Hanging on to existing business may prove to be more important to money managers than bringing in new clients. As defined benefit assets dwindle, so do the prospects for institutional dollars — yet money managers still spend more than twice as much on sales as they do on client servicing.
"Firms need to look at the balance and narrow that gap in spending if they want to retain a significant portion of their existing assets," said Rodger Smith, consultant with Greenwich Associates, Greenwich, Conn.
According to a Greenwich survey of 58 asset managers, firms dedicate an average of 8.4% of their operating expenses to sales and another 5.4% to marketing. Client service only registers as 4% of overall expenses.
That could explain why some respondents also reported a significant increase in outflows. On average, money managers said they experienced institutional outflows of 12.9% of assets in 2003, increasing to 18.7% the next year. During the same period, institutional inflows increased from 16.8% to 19.8%.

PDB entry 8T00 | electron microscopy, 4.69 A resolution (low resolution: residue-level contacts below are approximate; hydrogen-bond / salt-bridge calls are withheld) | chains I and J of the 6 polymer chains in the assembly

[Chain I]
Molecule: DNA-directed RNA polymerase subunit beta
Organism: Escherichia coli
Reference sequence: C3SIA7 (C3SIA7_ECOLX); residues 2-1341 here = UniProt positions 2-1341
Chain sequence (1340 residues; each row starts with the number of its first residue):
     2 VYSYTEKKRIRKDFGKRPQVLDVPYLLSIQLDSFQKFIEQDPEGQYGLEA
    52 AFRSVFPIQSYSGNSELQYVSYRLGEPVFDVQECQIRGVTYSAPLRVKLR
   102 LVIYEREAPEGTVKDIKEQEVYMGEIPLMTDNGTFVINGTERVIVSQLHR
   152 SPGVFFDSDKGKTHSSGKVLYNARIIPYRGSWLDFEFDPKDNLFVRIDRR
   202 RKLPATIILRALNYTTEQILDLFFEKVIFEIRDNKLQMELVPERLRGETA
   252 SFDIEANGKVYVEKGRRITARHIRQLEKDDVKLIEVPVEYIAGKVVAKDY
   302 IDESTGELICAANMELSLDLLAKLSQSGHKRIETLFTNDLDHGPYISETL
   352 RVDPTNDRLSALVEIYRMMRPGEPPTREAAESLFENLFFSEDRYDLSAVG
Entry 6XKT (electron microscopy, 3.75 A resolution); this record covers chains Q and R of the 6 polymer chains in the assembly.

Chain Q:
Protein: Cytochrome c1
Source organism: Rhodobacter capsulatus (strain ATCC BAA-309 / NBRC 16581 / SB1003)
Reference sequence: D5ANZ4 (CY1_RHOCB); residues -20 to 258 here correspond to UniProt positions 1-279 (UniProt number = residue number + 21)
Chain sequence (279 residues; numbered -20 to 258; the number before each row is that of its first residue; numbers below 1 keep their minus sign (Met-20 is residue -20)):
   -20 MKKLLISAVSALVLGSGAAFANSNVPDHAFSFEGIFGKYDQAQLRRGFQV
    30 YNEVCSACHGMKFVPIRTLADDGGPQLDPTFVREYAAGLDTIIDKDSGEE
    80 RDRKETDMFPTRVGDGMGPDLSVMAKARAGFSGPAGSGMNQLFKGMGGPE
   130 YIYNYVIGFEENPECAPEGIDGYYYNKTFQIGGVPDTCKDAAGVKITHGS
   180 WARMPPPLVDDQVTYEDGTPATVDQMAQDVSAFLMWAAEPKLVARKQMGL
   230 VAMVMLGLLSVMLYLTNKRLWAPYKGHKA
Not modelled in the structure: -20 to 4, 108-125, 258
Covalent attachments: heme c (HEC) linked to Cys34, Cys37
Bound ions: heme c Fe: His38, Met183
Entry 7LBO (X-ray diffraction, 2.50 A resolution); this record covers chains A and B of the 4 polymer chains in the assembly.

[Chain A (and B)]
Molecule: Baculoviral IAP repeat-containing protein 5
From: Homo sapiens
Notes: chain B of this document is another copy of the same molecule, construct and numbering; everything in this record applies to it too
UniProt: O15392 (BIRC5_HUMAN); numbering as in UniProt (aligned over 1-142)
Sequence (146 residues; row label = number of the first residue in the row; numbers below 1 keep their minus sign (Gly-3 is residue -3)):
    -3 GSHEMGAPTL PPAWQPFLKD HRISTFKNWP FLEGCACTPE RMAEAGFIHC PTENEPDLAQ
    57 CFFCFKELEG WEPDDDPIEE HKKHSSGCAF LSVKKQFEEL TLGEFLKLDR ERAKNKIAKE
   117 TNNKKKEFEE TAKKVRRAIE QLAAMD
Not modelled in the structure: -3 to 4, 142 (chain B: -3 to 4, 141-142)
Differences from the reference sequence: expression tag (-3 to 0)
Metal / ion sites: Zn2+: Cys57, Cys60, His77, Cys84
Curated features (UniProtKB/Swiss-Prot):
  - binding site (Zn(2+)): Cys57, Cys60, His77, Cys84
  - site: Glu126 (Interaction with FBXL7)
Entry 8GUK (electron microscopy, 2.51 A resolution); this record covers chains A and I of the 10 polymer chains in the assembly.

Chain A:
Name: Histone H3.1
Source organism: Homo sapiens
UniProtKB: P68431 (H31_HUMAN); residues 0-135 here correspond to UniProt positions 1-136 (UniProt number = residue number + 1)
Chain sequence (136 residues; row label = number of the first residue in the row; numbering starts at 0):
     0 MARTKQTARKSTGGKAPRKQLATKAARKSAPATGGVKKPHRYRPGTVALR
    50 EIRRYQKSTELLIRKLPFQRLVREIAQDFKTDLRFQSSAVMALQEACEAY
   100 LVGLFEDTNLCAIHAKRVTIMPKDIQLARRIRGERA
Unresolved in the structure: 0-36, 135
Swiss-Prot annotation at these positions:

"Outflows have been impressively large," said Mr. Smith. "And in a period of low growth for stocks and bonds, many firms have been relying on inflows for growth. Their growth could have been even more significant if they had a better client service component to help stem the outflows."